President Sergio Mattarella on Monday suggested the formation of a 'neutral' government to rule until the end of this year after a third round of consultations failed to produce to way out of Italy's post-election political deadlock.
The head of State said that this government would step down if the parties were able to reach an agreement for a political executive, which has so far not been possible following March's inconclusive general election. ”If the parties were not to reach any agreement (in the coming months), the neutral government should conclude its work at the end of December for elections to follow immediately,” Mattarella said. He said that if the parties failed to support this neutral government it would be necessary to hold elections before the end of the year, while stressing that this would be problematic.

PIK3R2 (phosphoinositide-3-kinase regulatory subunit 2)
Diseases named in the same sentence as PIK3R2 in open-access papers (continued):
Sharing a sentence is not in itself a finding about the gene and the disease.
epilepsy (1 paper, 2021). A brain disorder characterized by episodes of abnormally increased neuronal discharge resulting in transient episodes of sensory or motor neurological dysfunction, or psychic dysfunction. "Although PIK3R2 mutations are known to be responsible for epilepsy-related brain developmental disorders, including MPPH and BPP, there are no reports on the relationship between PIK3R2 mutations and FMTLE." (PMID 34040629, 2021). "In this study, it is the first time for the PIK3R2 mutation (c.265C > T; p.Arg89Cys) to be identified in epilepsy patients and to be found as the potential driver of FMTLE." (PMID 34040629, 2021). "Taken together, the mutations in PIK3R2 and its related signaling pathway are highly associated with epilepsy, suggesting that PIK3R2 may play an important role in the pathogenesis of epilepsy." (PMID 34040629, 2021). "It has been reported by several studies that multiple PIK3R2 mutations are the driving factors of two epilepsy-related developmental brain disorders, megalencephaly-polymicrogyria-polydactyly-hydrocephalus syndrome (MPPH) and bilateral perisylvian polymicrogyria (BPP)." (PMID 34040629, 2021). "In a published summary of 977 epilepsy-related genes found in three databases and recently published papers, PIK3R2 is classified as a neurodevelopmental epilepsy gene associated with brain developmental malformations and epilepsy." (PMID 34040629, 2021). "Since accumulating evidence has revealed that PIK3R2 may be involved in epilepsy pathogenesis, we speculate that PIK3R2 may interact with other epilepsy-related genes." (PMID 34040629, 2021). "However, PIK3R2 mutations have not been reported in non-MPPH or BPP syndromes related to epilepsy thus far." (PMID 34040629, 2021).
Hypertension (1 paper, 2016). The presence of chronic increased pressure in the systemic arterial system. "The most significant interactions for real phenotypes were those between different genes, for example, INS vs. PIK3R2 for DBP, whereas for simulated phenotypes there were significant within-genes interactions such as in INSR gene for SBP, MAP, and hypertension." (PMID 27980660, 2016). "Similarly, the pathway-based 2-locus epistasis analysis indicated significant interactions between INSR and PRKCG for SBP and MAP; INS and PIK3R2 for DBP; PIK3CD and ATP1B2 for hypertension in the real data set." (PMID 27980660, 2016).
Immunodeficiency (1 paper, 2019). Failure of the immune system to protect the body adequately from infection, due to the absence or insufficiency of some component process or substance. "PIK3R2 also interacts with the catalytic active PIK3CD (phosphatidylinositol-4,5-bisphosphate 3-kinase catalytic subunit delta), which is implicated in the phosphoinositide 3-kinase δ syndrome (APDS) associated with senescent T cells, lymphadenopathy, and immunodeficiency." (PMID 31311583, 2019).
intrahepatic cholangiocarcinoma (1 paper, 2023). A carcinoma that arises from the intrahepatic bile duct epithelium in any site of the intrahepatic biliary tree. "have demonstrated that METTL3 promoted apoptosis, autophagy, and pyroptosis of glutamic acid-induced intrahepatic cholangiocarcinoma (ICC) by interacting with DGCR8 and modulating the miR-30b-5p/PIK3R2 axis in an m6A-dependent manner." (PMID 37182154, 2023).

League leader Matteo Salvini and 5-Star Movement leader Luigi Di Maio earlier in the day mooted the idea of a July 8 election, but Mattarella said that Italy had always avoiding holding elections in the middle of summer holiday season to make sure people have the opportunity to vote.
He said that the voting in the autumn, on the other hand, would cause problems for the approval of the next budget law and commented on the need to avoid a rise in value-added tax set to kick in unless alternative financial coverage is found and avert the threat of financial instability.